Last weekend we enjoyed a wonderful concert at the Sala di Notari – cello and piano – I can’t recall the names of the artists but the Beethoven was wonderful and the audience went wild – four encores!! I haven’t seen anything like that since Bruce Springsteen in the late 70’s.
The week had its share of problems: one of my texts was never ordered, or so it seems, although that gave me a legitimate excuse to scale down the amount of material I intend to cover this semester to something a bit more in keeping with possibility. I am consoled by the patience of my students – who also see this as a blessing. I found a classic Life of Francis (Sabatier) available free online through Project Gutenberg. That will fill the gaps nicely, I’m sure.
Actually I found an interesting way to cover some of the episodes in the life of Francis. I was able to download the famous cycle of frescoes by Giotto that depict the life of Francis as written by Bonaventure. These were projected in class and I was able to narrate the most significant episodes portrayed. Actually this was a perfect prelude to the field trip to Assisi that was planned for the following Friday.
Below is a slideshow of the frescoes:
On to Assisi: what a privilege to be able to visit this magnificent gem of a town! I have gotten pretty skilled at navigating the major sites and I’ve become increasingly knowledgeable about their significance. So I am always eager to guide first time visitors – especially students.
Of course we had some problems: many of the students were not quite up to an 8:30 AM departure. Umbra does not schedule classes on fridays and therefore thursday nights are part of the weekend -- even if there is a significant field trip the next day I suppose. We've all had our share of sickness so far in this young semester, and I had to take one of the students back to Perugia after our hike down to San Damiano and back. Happily, Mrs. C was able to escort the remainder of the group while I reluctantly undertook this mission of mercy.
But also there were blessings. I maintain that you cannot visit Assisi without experiencing some unexpected grace or kindness or both. And that was my experience on Friday. Everyone I dealt with as I tried to get help for my student was extraordinarily generous from the woman in the infopoint in the “piazza del commune” who called the taxi, to Paolo the cabdriver, and Regina who met us in Monteluce to take my student home, allowing me to return to Assisi. But the best was yet to come.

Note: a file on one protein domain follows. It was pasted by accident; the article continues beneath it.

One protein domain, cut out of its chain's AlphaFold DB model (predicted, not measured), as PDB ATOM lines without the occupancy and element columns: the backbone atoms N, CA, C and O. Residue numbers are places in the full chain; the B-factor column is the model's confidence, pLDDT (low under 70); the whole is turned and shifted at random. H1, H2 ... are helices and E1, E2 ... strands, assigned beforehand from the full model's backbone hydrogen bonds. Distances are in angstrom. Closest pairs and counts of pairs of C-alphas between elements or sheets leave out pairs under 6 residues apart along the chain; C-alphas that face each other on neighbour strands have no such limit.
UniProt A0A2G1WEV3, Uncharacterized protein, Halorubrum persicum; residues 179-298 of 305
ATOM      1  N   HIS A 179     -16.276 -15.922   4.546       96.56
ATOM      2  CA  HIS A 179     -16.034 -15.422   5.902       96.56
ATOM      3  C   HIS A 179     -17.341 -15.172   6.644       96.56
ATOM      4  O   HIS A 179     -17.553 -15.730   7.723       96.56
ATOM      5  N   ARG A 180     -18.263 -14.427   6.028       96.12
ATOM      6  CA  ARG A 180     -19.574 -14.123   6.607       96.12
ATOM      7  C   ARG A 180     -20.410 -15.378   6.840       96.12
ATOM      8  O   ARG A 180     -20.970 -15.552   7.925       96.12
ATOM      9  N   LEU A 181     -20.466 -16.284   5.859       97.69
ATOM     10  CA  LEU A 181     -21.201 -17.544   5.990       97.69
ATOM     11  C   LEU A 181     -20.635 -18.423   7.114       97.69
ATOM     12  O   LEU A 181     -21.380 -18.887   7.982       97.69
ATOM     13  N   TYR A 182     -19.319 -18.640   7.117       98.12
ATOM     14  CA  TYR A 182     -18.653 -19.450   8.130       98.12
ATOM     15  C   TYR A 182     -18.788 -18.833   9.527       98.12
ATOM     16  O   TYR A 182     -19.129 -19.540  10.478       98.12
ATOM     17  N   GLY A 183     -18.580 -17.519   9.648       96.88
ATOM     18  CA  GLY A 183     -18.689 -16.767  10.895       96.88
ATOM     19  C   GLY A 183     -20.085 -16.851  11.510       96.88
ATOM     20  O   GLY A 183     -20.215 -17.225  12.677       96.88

Whenever I had visited Umbria in the past, one of my first intentions was to visit Don Aldo Brunnaci at the Casa Papa Giovanni in Assisi. Don Aldo is a hero of mine, having taken great risks to hide and protect dozens of Jews during the war. Judy came to love him too. (When he learned she was Ebrei-- he always greeted her with “Shalom!”) I was in Assisi, by chance, the morning after he died last year at the age of 93, but I was so glad that I had seen him two weeks before and he greeted me from his deathbed with characteristic good humor. Rita, his devoted assistant and housekeeper described him then as “vicino morto ma sereno” – near death but serene. So I had barely enough time to stop in an pay my respects to Rita on Friday, but when I did, she greeted us and ushered us into the dining room where we had sipped tea with Don Aldo in better days. There on the table was a picture of Judy and me flanking Don Aldo in March 2006. She had been reviewing some memorabilia and had put this aside as if expecting us to show up at any minute! Needless to say, this little episode was sufficient to put all of the frustrations and hassles in perspective, and to remind me why I was here in Umbria.